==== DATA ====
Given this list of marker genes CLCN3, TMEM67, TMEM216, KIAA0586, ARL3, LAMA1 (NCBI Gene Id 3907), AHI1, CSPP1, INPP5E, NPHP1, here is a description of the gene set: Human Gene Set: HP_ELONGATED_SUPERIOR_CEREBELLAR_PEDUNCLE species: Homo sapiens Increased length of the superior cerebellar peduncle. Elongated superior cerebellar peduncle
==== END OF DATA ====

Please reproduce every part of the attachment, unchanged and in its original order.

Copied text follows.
Given this list of marker genes CLCN3, TMEM67, TMEM216, KIAA0586, ARL3, LAMA1 (NCBI Gene Id 3907), AHI1, CSPP1, INPP5E, NPHP1, here is a description of the gene set: Human Gene Set: HP_ELONGATED_SUPERIOR_CEREBELLAR_PEDUNCLE species: Homo sapiens Increased length of the superior cerebellar peduncle. Elongated superior cerebellar peduncle